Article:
I am delighted, if confused, that this comment thread includes info on the game-flushing activities of e-k's neighbour's jack russell, and elby's pig.

The idle dog is almost beyond such activity, but I dare say we'll give him a few light days this season so that he doesn't get depressed.

Philipa said...

I thought the point of a retreiver was to retrieve, not to wantonly savage any animal it can catch and have to be called off by it's owner. Or did you set him on the deer, Elby? Presumably you butchered the beast where it lay, hence the blood, and it was venison for a week? Yummy.

Philipa said...

Hey gorgeous, have now written mine own take on this over at my place. Thanks for writing this post, Idle.

Savonarola said...

Mrs Savonarola, watching C4 News the other night, shouted out to me "Who is that vain fellow with the perfumed look and 'hair'. I bet he has a personal hairdresser like Cherie Blair."

I explained that he was Lord Adair who was in charge of the banks. She said he would be better suited to a career at Toni and Guy.

rvi said...

Marginally off topic, but now that you are gainfully employed you may have to change the title of your blog. Something like The Early Bird Commuter or Happy days are here again, maybe?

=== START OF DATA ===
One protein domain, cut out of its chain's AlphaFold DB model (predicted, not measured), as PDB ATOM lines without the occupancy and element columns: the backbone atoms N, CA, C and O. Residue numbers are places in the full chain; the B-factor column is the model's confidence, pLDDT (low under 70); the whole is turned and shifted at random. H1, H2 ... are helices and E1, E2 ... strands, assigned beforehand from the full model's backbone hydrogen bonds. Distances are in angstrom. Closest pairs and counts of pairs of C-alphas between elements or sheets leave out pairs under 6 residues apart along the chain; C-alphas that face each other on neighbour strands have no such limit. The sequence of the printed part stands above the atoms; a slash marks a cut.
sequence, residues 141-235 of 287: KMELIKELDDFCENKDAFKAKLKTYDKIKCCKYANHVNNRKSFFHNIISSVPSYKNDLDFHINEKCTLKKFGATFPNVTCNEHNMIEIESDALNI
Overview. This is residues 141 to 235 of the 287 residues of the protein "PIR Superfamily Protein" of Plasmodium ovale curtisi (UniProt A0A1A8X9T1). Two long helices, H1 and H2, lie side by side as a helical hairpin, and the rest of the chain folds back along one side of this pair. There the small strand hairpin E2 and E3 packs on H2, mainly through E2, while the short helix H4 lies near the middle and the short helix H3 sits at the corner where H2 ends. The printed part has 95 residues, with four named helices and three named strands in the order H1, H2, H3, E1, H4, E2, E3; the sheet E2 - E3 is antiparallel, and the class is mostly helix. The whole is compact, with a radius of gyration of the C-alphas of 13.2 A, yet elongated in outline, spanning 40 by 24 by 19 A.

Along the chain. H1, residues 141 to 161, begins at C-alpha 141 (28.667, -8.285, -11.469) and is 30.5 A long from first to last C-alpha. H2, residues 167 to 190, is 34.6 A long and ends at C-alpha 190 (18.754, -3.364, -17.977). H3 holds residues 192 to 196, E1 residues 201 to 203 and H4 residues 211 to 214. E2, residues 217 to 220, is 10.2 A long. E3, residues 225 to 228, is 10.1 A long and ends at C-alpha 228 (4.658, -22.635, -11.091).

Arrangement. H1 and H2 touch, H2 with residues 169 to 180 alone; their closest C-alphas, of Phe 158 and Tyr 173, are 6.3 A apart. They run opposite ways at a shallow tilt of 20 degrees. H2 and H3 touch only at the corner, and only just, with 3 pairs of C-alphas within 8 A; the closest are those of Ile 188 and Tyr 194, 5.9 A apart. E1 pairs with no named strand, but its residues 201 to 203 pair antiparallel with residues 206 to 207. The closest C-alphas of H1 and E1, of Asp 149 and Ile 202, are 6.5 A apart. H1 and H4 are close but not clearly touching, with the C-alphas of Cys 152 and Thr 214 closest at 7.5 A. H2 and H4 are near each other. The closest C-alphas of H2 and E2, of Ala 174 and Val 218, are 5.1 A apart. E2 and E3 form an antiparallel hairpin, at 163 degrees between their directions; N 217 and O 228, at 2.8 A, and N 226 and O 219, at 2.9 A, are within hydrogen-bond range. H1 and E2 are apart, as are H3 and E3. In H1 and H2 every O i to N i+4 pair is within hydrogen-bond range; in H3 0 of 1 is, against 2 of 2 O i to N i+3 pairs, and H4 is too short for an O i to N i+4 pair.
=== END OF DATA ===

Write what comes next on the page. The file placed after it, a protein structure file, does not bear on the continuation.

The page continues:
Just a thought.

idle said...

Mrs Savo sounds a good sort.

rvi, whilst I appreciate the input, my feeling is that there is no reason why a banker should not be idle for much of the time.

rvi said...

Fairy Nuff! Quite so. Break out the deckchairs!

The Beast of Clerkenwell said...

6:45 and on the train?
Every F****** day?
Poor Fawkes is up at 6:30 making breakfast and I pity him, you have my complete sympathy.
I rarely roll out of bed before 9 AM .

Trubes said...

I totally agree with all you say Idle, loved the Lord Turner of 'Fecking 'ell'...Brilliant..made I larf.
I have commented on Pippy's site on a similar subject, so, I won't bore you, with my views again.

Good luck, with you new venture, I wish you well, and lots of spondulas!


Scrobs... said...

"The idle dog is almost beyond such activity, but I dare say we'll give him a few light days this season so that he doesn't get depressed."

Well, JRT has taken to sniffing badgers/cats/terrapins through the small gap at the bottom of our front door of late...

It's all down to her taking a course in Advanced Google earlier this year! Once we're logged on, there she is, paw on mouse, staring at the screen and quietly woofing at pictures of futuristic wild animal mutilations...

What does one call 'porn watched by animals' I ask?

I bet there's an answer, but it won't be easy!

Philipa said...


idle said...